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Farmers Face the Perfect Storm as Drought Hits

This summer has been one of the warmest and most trying for farmers across Europe, as the worst drought in nearly 500 years remains severe in many countries.

In the most recent European Commission’s Joint Research Centre (JRC) report, “Drought in Europe, August 2022,” experts state that 47% of the EU remains under warning conditions and 17% is in alert.

“The combination of a severe drought and heatwaves has created an unprecedented stress on water levels in the entire EU. We are currently noticing a wildfires season sensibly above the average and an important impact on crops production,” said Mariya Gabriel, EU Commissioner for Innovation, Research, Culture, Education and Youth in a release.

Effects on Yield

The August report forecast for grain maize, soybean and sunflower yields each fell below the five-year average at 16%, 15% and 12% respectively.

Farmers across the EU have felt the devastating impacts, with Spain ringing in as one of the most greatly affected, along with France, central and northern Italy, central Germany, Hungary, Romania, Slovenia and Croatia. The extreme heat and water stress period overlapped with the flowering stage and grain filling in these countries, resulting in irreversible yield loss potential, shared the JRC “Crop Monitoring in Europe August 2022” report.

We are currently observing very low yields in rainfed crops, with cereal production falling by more than 30%. Also in oilseeds, the surface area increased in Spain by more than 30%, but total production will fall by more than 20%,” says Pedro Gallardo, Spanish farmer and former vice president of COPA-COGECA, in an interview with European Seed. “As far as irrigated crops are concerned, it should be noted that the production costs of electricity and water have had a very negative impact, together with a reduction in the availability of water which farmers have suffered.

“Therefore, we can say that the perfect storm is taking place, production cut by between 30% and 50%, production costs in many of the inputs have multiplied by between 100% and 300% and to all this is added a drought that will mean a cut in income for farmers.”

While certain crops have been hit more heavily, such as cereal and sunflower, no crop was left unharmed by the intense drought, according to Gallardo. This is partly due to the increasing lack of water supplies. The severe precipitation deficit has hit the energy sector for hydropower generation and cooling systems.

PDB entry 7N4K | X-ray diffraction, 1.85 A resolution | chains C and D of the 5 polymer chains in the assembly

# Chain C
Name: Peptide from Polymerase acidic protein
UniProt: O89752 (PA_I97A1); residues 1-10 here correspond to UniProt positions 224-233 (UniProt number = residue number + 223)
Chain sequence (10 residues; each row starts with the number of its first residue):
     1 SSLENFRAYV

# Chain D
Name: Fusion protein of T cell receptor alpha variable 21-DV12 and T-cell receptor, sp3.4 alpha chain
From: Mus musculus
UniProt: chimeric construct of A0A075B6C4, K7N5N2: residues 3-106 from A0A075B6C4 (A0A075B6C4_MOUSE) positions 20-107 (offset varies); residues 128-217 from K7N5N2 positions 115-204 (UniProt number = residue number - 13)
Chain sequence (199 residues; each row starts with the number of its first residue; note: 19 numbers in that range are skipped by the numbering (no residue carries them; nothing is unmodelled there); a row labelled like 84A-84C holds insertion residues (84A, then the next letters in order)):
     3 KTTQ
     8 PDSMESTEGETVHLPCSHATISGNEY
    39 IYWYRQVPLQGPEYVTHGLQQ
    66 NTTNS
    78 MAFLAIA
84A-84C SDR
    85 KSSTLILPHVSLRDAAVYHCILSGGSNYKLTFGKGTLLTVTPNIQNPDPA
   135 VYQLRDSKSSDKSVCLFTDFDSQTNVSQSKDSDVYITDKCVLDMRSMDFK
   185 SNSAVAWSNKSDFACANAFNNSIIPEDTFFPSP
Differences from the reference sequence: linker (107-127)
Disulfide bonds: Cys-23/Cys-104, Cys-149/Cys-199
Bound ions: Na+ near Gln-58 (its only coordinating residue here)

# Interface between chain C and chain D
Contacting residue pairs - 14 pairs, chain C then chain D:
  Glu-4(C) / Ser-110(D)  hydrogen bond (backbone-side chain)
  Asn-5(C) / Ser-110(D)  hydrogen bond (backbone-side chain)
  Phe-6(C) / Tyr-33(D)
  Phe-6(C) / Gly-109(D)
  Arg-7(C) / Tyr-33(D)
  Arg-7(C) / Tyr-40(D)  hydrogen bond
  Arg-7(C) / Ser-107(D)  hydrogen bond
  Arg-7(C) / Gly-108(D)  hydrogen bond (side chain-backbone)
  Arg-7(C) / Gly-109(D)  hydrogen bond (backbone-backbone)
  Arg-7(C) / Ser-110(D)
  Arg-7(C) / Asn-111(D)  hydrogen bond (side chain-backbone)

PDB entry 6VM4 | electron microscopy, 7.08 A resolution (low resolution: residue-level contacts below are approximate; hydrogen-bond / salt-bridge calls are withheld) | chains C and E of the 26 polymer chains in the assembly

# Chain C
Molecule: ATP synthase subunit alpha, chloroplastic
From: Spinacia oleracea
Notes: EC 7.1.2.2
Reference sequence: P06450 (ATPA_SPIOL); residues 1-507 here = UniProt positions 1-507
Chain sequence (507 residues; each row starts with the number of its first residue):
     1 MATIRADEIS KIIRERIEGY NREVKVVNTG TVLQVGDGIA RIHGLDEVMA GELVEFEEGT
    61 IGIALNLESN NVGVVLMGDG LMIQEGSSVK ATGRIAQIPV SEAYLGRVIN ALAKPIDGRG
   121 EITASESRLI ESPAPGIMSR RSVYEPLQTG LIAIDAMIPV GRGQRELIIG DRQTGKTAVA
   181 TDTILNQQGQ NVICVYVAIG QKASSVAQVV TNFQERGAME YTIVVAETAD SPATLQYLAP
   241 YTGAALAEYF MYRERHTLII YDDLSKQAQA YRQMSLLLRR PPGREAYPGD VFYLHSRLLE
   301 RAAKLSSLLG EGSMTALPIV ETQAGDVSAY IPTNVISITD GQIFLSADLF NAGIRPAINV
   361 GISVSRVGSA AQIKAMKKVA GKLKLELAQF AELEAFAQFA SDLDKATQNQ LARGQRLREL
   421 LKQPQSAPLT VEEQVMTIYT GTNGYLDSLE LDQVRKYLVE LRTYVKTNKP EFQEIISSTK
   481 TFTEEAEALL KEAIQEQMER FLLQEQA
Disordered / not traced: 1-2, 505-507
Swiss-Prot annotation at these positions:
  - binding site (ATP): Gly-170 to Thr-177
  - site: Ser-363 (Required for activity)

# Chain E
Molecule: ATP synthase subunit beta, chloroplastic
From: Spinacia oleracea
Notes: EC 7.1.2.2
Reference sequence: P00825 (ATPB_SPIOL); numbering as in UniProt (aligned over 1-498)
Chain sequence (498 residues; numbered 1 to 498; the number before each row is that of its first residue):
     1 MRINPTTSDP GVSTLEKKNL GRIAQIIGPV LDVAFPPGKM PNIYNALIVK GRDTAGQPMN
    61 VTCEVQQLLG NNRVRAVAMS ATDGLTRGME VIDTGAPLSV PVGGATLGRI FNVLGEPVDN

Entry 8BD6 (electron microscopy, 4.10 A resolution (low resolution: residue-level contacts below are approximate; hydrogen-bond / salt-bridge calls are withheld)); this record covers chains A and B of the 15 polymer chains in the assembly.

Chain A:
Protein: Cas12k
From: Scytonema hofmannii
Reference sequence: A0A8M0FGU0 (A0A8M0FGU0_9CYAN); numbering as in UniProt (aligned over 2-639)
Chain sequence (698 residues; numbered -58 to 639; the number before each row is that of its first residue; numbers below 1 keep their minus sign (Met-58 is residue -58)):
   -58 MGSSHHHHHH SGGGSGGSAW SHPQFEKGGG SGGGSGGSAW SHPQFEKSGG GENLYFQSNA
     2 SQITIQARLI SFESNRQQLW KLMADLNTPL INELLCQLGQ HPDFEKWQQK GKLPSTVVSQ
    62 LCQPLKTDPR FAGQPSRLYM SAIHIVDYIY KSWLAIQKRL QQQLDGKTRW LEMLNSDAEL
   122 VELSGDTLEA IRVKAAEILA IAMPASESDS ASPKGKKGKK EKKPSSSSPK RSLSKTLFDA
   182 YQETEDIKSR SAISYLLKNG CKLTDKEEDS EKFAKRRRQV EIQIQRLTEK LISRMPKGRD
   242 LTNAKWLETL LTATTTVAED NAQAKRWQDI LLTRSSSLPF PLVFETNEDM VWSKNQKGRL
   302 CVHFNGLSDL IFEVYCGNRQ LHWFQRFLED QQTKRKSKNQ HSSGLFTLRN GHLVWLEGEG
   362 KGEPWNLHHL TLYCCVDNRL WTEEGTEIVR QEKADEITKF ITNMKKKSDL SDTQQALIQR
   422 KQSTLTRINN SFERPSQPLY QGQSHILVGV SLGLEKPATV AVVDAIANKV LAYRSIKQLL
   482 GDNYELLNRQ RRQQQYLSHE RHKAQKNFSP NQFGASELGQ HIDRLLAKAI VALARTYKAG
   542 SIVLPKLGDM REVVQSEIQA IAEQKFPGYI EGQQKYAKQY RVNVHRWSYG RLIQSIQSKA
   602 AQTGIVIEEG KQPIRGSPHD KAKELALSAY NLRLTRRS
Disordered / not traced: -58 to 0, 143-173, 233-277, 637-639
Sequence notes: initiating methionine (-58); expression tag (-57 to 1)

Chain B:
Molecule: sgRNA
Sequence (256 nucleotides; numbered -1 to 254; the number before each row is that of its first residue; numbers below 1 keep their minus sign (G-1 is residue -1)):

“In general, there are no crops that are less affected. If we had enough water, we could say that irrigation would suffer less, but irrigation has increased production costs due to electricity and the cost of water itself, and farmers have also seen how the administration has cut their annual water allocation,” he explains.

In some regions, including central Spain, irrigation of certain fields was abandoned due to extremely low water levels that were unable to reach the water needs for crops.

Who Will Help Farmers in Their Time of Need?

“Climate change is undoubtedly more noticeable every year; the European Commission and its scientists are working tirelessly to map and study this crisis with the best technology available, from the space and on the ground, and are leading the efforts to protect our environment and our citizens from emergencies,” said Gabriel.

Despite all hands-on deck from experts to predict the full impacts of the drought and water shortages, some farmers have been left to their own devices to salvage what is left of their crop from this season.

“So far, we have had no extraordinary aid for this complex year. That is why we demand direct aid to compensate for the lack of income of farmers and livestock farmers, but direct aid that comes into the pocket of the farmer or livestock farmer. Many people forget that the countryside produces food for us to eat three times a day. Many only set foot in the countryside during election periods, and many are forgetting that not having a productive agriculture will mean being in the hands of third countries in the future. We should not play with food,” Gallardo concludes.

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Drought is Coming, Suck it Up!